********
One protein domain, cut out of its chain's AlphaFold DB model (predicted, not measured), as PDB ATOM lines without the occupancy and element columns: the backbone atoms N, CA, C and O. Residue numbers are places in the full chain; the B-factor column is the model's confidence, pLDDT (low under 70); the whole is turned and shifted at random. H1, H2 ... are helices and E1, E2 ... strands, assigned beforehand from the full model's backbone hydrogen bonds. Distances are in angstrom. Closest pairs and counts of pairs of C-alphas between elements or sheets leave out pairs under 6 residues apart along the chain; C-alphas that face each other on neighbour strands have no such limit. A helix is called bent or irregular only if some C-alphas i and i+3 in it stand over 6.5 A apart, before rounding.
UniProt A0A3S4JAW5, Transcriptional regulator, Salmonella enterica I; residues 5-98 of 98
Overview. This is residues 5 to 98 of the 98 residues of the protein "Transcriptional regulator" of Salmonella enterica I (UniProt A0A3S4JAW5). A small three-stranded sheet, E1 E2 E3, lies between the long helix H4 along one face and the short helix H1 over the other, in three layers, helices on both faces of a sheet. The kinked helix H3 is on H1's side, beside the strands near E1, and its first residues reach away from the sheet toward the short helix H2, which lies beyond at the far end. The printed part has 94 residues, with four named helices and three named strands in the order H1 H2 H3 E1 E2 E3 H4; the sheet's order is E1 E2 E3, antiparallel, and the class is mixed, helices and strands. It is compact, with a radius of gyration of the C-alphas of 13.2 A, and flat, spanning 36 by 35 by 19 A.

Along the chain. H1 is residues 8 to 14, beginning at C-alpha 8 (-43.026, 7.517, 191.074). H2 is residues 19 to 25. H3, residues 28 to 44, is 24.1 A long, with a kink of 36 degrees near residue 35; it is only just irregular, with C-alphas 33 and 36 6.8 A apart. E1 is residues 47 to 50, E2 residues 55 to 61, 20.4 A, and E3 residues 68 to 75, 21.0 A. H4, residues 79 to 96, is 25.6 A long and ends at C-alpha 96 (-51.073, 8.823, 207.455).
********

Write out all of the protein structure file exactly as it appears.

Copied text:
One protein domain, cut out of its chain's AlphaFold DB model (predicted, not measured), as PDB ATOM lines without the occupancy and element columns: the backbone atoms N, CA, C and O. Residue numbers are places in the full chain; the B-factor column is the model's confidence, pLDDT (low under 70); the whole is turned and shifted at random. H1, H2 ... are helices and E1, E2 ... strands, assigned beforehand from the full model's backbone hydrogen bonds. Distances are in angstrom. Closest pairs and counts of pairs of C-alphas between elements or sheets leave out pairs under 6 residues apart along the chain; C-alphas that face each other on neighbour strands have no such limit. A helix is called bent or irregular only if some C-alphas i and i+3 in it stand over 6.5 A apart, before rounding.
UniProt A0A3S4JAW5, Transcriptional regulator, Salmonella enterica I; residues 5-98 of 98
Overview. This is residues 5 to 98 of the 98 residues of the protein "Transcriptional regulator" of Salmonella enterica I (UniProt A0A3S4JAW5). A small three-stranded sheet, E1 E2 E3, lies between the long helix H4 along one face and the short helix H1 over the other, in three layers, helices on both faces of a sheet. The kinked helix H3 is on H1's side, beside the strands near E1, and its first residues reach away from the sheet toward the short helix H2, which lies beyond at the far end. The printed part has 94 residues, with four named helices and three named strands in the order H1 H2 H3 E1 E2 E3 H4; the sheet's order is E1 E2 E3, antiparallel, and the class is mixed, helices and strands. It is compact, with a radius of gyration of the C-alphas of 13.2 A, and flat, spanning 36 by 35 by 19 A.

Along the chain. H1 is residues 8 to 14, beginning at C-alpha 8 (-43.026, 7.517, 191.074). H2 is residues 19 to 25. H3, residues 28 to 44, is 24.1 A long, with a kink of 36 degrees near residue 35; it is only just irregular, with C-alphas 33 and 36 6.8 A apart. E1 is residues 47 to 50, E2 residues 55 to 61, 20.4 A, and E3 residues 68 to 75, 21.0 A. H4, residues 79 to 96, is 25.6 A long and ends at C-alpha 96 (-51.073, 8.823, 207.455).